So, where are we legally? Can one reasonably interpret the phrase "I hope you can let this go" as an order? Context and nuance are key here. Even though Trump didn't say "I order you to drop the investigation", courts have ruled in the past that similar phrases can be seen as direct orders. Witness the stereotypical mob enforcer phrase: "This is a nice business you have here. It'd be a shame if something happened to it". No threat is made in the literal sense, but the implication behind it is well known. Whether this leads to anything with Trump is anybody's guess at the moment. My own thought is that, unless tapes of the conversation exists (which Trump has alleged via Twitter) it'll just boil down to "He Said/She Said" and that won't be enough to prove obstruction.

Tuesday, June 6, 2017

My Dominos Pizza Rewards Account Got Hacked

I was half asleep last night at about 11pm when I heard my phone buzz. I looked over at it and saw the notification from Dominos that my order was on the way. I hadn't ordered anything in my sleep since that Ambien incident back in my college days, so I figured that the notification was a delayed e-mail from a previous order I had made from Dominos. I opened the e-mail and, sure enough, someone had ordered two pizzas at 11:06pm from a Dominos halfway across the United States from me. I thought perhaps the person who ordered accidentally used my e-mail address, as it's similar to a few others out there and is occasionally fat-fingered. I logged into my Domino's account to be sure and, unfortunately, someone had gotten into it, redeemed the two free pizza rewards that I had built up and made an order. What kind of world are we living in when someone will be petty enough to steal a man's pizza?

The phone number to the store that the pizzas were ordered from was listed on the order receipt, so I called them up and asked them to cancel the order. The manager told me that I was too late, that the pizza purloiner had already picked it up. The order had come in at 11:06pm and I called the store at 11:22pm. That's just about 15 minutes, which is the average cook time for a Domino's Pizza. The guy must have gone to pick it up just after ordering it. I asked the manager if he could refund my points, but he said that only corporate could do that. Okay, not a big deal. It's just pizza, and I honestly don't begrudge some pizza to someone else who might need it more than I do. It's what the manager said afterwards that pissed me off:

"Yeah, I thought it was probably fake since your account is based in a different city and the name on the order is 'The Pizza Man'. We get about one of those per week". So, he suspected it was a falsified order, yet he didn't call the number listed on it to verify? Had he done so, he'd have been met with a non-working number and he could have then called my phone number which was still listed in the account profile. But, he's just a manager, and it's just a couple of pizzas and it's probably not worth the effort. I completely understand.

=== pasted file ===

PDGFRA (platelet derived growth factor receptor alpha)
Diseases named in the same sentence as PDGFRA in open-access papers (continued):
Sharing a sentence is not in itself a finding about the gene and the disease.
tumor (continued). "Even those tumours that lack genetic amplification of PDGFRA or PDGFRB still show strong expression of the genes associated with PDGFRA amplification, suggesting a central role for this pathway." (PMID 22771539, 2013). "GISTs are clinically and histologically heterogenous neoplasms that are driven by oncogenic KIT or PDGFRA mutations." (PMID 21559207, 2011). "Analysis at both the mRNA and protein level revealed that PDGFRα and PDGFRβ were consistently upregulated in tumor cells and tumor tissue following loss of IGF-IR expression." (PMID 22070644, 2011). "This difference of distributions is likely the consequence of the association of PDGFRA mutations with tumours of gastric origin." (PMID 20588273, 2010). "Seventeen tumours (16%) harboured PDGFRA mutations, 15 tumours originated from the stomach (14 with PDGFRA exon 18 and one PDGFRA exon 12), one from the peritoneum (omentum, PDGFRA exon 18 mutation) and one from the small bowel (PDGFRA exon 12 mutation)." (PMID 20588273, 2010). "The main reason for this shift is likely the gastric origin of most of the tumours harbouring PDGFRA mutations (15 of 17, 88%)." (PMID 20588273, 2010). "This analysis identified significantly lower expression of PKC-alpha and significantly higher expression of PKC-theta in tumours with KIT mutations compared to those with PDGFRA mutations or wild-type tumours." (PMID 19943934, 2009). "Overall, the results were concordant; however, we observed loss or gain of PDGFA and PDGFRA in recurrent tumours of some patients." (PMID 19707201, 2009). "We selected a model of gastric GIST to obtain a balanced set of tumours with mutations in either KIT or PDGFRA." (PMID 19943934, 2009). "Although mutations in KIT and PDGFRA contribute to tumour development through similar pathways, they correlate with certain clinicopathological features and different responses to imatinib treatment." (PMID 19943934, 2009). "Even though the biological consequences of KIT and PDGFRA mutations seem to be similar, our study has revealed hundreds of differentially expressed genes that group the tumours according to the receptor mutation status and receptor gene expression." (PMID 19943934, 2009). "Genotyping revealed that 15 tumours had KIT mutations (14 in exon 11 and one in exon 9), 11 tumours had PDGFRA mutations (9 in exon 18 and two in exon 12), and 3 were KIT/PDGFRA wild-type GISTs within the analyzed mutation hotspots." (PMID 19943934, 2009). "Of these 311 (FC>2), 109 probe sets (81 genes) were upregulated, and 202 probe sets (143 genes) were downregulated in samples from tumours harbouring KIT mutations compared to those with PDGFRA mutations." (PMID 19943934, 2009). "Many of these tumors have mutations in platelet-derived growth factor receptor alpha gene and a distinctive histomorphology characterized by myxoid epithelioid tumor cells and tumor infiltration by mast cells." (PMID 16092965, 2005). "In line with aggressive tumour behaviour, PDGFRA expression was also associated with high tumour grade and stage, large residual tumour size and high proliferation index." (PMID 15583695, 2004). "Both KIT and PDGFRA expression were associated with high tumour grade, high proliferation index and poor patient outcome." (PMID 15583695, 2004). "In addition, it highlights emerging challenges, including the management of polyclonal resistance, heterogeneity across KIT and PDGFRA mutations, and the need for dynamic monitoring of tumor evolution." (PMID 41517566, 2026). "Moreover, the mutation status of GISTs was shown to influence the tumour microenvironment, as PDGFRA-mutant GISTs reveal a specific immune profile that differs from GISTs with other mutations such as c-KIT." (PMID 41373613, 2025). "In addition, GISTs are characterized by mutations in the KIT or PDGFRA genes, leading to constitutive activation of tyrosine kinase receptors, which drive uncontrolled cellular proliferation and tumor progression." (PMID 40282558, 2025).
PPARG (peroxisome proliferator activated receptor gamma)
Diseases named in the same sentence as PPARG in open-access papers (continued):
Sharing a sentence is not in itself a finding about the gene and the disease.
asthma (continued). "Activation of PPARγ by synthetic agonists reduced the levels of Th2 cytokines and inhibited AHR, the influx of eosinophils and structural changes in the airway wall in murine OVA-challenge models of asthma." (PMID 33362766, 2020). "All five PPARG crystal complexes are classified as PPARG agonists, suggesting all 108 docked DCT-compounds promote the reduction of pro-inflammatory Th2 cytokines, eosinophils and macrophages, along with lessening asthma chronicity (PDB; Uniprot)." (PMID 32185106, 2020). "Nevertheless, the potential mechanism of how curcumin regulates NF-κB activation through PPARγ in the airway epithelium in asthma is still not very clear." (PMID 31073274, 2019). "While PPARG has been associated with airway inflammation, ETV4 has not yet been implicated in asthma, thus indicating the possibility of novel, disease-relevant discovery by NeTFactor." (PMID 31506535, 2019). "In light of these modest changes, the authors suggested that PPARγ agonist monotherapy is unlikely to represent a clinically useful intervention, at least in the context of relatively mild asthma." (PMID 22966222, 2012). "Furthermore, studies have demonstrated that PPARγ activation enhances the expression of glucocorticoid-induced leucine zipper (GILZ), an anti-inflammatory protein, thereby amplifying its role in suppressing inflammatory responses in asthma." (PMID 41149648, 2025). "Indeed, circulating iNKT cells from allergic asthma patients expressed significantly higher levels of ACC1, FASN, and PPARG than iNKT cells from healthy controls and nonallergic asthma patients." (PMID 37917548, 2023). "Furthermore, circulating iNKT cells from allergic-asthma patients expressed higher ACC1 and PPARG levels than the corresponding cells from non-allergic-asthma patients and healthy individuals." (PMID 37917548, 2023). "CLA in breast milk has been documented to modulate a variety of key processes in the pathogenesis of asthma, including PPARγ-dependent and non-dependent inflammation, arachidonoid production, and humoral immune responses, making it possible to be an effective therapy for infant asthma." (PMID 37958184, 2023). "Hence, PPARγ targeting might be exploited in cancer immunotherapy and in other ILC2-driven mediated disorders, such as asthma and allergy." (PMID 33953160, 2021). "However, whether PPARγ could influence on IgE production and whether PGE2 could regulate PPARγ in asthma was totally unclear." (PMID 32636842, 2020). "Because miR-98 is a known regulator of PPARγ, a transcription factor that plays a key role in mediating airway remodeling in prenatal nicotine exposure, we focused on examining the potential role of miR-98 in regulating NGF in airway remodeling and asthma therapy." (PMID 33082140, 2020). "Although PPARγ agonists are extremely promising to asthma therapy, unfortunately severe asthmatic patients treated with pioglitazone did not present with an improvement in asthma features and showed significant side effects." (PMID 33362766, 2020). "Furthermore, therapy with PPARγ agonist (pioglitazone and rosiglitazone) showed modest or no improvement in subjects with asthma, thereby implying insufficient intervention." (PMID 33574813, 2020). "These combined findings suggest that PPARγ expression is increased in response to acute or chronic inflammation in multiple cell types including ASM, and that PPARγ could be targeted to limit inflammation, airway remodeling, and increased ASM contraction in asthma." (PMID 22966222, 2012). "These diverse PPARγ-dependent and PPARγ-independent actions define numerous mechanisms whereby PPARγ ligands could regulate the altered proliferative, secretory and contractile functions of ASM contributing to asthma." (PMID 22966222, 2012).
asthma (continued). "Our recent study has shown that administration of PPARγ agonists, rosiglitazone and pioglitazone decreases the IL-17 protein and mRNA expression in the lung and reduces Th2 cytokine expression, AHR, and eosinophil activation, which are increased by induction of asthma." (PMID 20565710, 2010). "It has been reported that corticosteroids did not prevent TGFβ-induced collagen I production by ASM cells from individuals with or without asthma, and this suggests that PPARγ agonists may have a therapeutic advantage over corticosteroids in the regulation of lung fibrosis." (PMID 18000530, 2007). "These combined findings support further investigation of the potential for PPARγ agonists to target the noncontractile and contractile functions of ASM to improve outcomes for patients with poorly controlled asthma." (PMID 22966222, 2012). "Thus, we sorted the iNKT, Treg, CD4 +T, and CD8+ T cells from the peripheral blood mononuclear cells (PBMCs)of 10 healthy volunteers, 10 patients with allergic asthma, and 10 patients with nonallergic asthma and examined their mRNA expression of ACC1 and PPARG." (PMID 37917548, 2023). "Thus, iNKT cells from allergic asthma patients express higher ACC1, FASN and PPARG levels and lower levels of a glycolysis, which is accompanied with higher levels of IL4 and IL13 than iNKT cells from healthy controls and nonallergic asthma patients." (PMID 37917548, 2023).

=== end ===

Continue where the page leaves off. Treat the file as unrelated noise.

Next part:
Apparently, back in December of 2016, Dominos notified their customers that their MyDominos site may have been compromised and that everyone should change their passwords. I must have somehow missed that e-mail. Rather than filling up everyone's SPAM folder with those requests, Dominos should have made the change mandatory to all customers upon logging into their website. But, that obviously didn't happen.

I called Dominos corporate this morning and got the issue straightened out and my pizza rewards refunded.

Here are a few tips that you should use with every restaurant website in order to make sure that, if you ever do get hacked, the damage will be minimal.

  • NEVER store credit card information. I know it's convenient, especially if you order often, but if someone does access your account and charges food to your credit card, you'll have to deal with two companies instead of one

  • Redeem your rewards ASAP. If there are no rewards available, there's no reason to hack your account. 

Thursday, June 1, 2017

Hands On With The Samsung DeX Station

One of the big selling points of the Samsung Galaxy S8 and Samsung Galaxy S8 Plus is that they are the first phones to feature the Samsung Desktop Experience (DeX). All you need to do is purchase the Samsung DeX station which is a hockey-puck looking dock that features an HDMI connection for display and sound, an Ethernet port, and two USB 2.0 ports. Unfortunately, if you usually keep your phone in a case of some sort, you'll probably have to take it off in order to put your phone onto the DeX Station. I'm sure Samsung will eventually remedy this by selling "DeX Compatible" cases for the S8 and S8 Plus. And forget about trying to use a generic USB-C adapter with HDMI and USB. I tried that. The Hoo Too adapter that I use to extend my Chromebook Plus screen to an external monitor and add USB devices doesn't do the job. Something must be embedded in the DeX Station itself must be triggering the phone to jump into DeX mode.
DeX Station: Inspired By Wayne Gretzky?